Li-ion Battery VS Li-Polymer Battery: What you need to Know

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Li-ion Battery VS Li-Polymer BatteryThe batteries: Lithium-ion simply abbreviated as Li-ion and Lithium-Polymer abbreviated as Li-Po are two batteries that could be confusing sometimes. They bear the same parent name, Lithium which therefore sets in the confusion.

Their working principles also look alike and this makes it more difficult to understand where the difference lies. In this article, I have trashed out all that may be confusing about the two of them and also made clear points about what is it to know about the said batteries regarding their pros and cons.

LITHIUM-ION BATTERY

The Li-ion battery which could also be abbreviated as LIB is a rechargeable battery used in portable electronic devices like phones and laptops. It was developed in the 1980s and it has undergone a series of improvements since then.

In Li-ion batteries, intercalated lithium material is used as the positive electrode while graphite serves as the negative electrode. The electrolyte is usually non-stoichiometric liquid lithium salts.

Li-ion batteries have high energy density. This implies that good amount of energy could be stored in a small-sized Li-ion battery.

They do not have a memory effect and they have low self-discharge ability. When a battery has a memory effect, charging it will be a problem over time. It is best to properly discharge these types of batteries before they are recharged. Li-ion batteries are also relatively cheaper than Li-Po batteries.

On the negative side, Li-ion batteries have their disadvantages. They are unduly unstable and can result in an explosion. These batteries also have aging issues as they do not have a very long lifespan as some deep cycle batteries. Nevertheless, Li-ion batteries through its cutting-edge technologies, have very wide application in various industries.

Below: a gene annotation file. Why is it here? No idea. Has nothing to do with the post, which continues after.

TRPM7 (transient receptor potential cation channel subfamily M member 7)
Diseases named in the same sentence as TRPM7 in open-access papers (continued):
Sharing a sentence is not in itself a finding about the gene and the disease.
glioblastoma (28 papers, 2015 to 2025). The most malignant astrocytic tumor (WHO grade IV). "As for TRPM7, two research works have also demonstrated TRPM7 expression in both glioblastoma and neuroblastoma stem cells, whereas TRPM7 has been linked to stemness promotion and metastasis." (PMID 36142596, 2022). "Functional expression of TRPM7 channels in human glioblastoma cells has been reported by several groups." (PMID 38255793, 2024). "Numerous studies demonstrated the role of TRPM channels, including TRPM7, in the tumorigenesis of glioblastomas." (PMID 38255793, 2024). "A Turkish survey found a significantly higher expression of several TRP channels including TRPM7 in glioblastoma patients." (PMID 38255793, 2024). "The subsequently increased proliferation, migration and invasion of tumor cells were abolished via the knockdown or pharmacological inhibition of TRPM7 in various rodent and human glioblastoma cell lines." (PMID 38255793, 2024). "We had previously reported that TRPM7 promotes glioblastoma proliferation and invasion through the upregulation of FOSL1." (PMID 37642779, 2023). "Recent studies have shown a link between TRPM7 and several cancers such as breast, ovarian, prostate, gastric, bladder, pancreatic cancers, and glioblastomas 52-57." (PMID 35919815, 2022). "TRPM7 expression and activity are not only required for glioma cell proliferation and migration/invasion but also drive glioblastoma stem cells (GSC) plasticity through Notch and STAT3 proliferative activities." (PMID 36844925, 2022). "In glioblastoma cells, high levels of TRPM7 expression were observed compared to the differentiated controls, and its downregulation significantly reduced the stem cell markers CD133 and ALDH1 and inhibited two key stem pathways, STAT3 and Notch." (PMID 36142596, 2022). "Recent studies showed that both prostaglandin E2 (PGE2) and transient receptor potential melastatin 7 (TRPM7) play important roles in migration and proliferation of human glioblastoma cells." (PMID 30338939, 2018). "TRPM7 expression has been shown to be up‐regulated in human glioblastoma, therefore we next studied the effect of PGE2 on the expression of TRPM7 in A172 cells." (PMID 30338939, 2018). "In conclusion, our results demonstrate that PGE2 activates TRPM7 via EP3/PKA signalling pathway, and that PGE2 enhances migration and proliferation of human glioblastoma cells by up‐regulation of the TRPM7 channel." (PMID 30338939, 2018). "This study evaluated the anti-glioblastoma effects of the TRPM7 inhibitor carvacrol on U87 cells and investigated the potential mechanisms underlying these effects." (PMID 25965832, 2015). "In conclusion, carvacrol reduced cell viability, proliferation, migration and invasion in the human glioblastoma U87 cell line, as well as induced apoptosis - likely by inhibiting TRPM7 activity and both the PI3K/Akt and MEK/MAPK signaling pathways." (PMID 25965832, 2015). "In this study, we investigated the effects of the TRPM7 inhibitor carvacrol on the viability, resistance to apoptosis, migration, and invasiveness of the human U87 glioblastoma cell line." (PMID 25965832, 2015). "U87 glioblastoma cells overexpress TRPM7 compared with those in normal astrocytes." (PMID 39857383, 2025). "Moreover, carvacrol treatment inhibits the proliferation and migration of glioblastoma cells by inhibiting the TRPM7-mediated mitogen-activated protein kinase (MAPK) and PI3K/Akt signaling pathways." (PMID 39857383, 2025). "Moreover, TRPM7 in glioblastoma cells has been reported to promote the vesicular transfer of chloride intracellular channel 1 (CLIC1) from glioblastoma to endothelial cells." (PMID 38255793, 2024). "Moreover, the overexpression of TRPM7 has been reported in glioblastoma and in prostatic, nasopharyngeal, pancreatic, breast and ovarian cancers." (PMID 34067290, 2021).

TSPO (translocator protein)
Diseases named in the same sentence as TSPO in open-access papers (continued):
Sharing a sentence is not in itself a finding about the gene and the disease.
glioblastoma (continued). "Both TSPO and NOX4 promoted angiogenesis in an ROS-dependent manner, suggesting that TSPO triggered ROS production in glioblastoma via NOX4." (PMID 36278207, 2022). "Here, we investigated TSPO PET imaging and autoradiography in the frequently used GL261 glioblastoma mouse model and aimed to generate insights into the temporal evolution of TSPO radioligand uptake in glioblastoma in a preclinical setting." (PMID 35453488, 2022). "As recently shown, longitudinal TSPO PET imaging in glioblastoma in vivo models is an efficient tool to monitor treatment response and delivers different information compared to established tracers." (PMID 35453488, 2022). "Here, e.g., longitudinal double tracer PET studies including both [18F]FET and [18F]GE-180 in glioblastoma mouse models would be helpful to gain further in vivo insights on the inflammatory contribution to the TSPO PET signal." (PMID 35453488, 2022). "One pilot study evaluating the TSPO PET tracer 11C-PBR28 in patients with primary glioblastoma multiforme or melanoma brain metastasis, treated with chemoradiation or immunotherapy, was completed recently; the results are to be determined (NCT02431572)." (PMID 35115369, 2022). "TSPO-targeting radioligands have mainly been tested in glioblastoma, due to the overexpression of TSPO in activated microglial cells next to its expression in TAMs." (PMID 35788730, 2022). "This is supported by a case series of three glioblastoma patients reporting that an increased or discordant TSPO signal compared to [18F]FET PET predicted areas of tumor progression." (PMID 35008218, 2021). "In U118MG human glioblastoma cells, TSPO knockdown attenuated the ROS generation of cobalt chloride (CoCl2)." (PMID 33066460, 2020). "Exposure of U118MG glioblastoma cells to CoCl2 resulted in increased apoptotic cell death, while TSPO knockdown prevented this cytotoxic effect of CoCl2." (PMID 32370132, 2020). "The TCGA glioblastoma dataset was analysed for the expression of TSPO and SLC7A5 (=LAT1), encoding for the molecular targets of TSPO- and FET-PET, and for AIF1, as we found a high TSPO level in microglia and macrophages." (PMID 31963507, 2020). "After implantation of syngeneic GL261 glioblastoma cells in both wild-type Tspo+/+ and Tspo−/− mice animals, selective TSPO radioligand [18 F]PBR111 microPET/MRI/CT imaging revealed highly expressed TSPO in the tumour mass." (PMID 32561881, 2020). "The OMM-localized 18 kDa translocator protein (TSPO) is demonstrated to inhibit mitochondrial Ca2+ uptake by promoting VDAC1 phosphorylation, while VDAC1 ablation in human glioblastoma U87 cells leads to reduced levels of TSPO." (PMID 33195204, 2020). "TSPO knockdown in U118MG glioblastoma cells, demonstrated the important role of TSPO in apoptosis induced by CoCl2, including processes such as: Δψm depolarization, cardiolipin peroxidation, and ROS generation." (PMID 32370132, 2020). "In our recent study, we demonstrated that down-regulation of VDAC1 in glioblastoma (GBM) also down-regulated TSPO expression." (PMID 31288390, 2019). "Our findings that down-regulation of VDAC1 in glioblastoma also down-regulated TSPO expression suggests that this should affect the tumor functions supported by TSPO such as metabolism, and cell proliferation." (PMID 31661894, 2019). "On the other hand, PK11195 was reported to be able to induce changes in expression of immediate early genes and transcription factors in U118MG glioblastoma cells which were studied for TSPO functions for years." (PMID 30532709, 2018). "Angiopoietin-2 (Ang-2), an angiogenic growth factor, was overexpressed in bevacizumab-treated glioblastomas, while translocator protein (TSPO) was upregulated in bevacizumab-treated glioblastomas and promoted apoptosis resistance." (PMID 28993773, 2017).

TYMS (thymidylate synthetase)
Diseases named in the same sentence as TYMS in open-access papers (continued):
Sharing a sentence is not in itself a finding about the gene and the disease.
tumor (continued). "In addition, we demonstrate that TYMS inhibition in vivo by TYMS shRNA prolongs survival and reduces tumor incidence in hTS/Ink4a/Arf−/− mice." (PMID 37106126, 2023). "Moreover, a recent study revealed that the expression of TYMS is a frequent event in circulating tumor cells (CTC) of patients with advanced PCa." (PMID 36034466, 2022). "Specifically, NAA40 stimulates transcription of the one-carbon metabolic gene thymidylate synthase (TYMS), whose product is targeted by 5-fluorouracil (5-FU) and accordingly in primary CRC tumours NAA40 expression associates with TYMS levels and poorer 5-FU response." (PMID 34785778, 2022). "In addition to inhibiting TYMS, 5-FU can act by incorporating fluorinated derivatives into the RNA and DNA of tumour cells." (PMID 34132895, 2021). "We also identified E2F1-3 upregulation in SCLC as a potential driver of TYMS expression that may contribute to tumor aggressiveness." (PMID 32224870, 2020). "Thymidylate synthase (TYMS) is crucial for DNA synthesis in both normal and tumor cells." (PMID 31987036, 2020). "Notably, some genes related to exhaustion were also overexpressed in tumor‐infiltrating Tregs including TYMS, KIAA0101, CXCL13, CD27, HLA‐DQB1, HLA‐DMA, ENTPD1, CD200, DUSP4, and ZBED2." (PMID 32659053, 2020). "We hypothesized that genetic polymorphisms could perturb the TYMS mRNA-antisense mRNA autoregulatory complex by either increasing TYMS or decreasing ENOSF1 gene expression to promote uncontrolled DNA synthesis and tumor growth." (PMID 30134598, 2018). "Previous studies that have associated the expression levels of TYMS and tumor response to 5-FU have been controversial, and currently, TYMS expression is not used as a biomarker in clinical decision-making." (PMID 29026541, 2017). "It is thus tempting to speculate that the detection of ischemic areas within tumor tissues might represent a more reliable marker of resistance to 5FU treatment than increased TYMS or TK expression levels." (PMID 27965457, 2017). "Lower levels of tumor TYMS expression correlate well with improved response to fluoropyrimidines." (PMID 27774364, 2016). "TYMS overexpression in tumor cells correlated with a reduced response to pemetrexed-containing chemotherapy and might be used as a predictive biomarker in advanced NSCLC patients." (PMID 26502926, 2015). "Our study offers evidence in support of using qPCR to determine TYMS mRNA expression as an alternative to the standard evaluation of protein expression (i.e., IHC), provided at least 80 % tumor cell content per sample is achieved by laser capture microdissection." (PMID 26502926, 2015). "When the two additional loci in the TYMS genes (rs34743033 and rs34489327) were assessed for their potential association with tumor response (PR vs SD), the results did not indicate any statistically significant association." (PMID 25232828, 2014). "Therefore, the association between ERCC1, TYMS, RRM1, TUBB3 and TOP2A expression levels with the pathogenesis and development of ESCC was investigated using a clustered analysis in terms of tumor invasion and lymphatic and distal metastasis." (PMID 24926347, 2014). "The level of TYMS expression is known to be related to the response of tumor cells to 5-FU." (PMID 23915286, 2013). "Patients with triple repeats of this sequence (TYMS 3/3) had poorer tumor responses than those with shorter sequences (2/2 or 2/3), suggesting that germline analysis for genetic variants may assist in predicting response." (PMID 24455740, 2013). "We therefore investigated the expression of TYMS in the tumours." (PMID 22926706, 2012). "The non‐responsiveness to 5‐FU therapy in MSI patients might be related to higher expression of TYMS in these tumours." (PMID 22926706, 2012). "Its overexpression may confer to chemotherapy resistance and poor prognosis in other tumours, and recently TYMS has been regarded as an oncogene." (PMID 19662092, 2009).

LITHIUM POLYMER BATTERY

Funny enough, these batteries should be rightly called Lithium-Ion Polymer batteries. It is so because it is a rechargeable lithium-ion battery that uses the polymer electrolyte technology. In a common Li-ion battery the electrolyte is a liquid salt of lithium.

But in Li-Po the electrolyte is a high conductive semi-solid Polymer. Such polymers are Poly Methyl methacrylate (PMMA), polyethylene oxide, polyvinylidene fluoride and so on. Therefore the major difference between Li-ion and Li-Po lies in the different electrolytes used.

Li-Po has a higher specific energy (energy per unit mass) than a Li-ion battery. This type of battery is flexible. Hence this flexibility gives it the luxury of being formed into desirable shapes.

They are lightweighted and are best applied to areas where low weight is required like in aircrafts and boats. Since the electrolyte is a solid polymer, there is no risk of the electrolyte leaking out. Electrolyte leaking could be associated with Li-ion and other type of  batteries. LiPo batteries is associated with a low self-discharge rate.

LiPo batteries have some disadvantages, as every other battery type does. First, due to the relative higher cost of production, LiPo batteries are 10-30% more expensive than Li-ion batteries. One of the greatest setbacks associated with LiPo is that unlike Li-ion, they have low energy density and they also have a lower lifespan than Li-ion.

With all these stated about these batteries, which is better between Li-ion battery and Li-Po battery?

You must know that both batteries are the same but are differentiated by the nature of their electrolyte and packaging system. So both of them are good, but when it comes to energy per volume, Li-ion has it. They serve different purposes through their varying properties.

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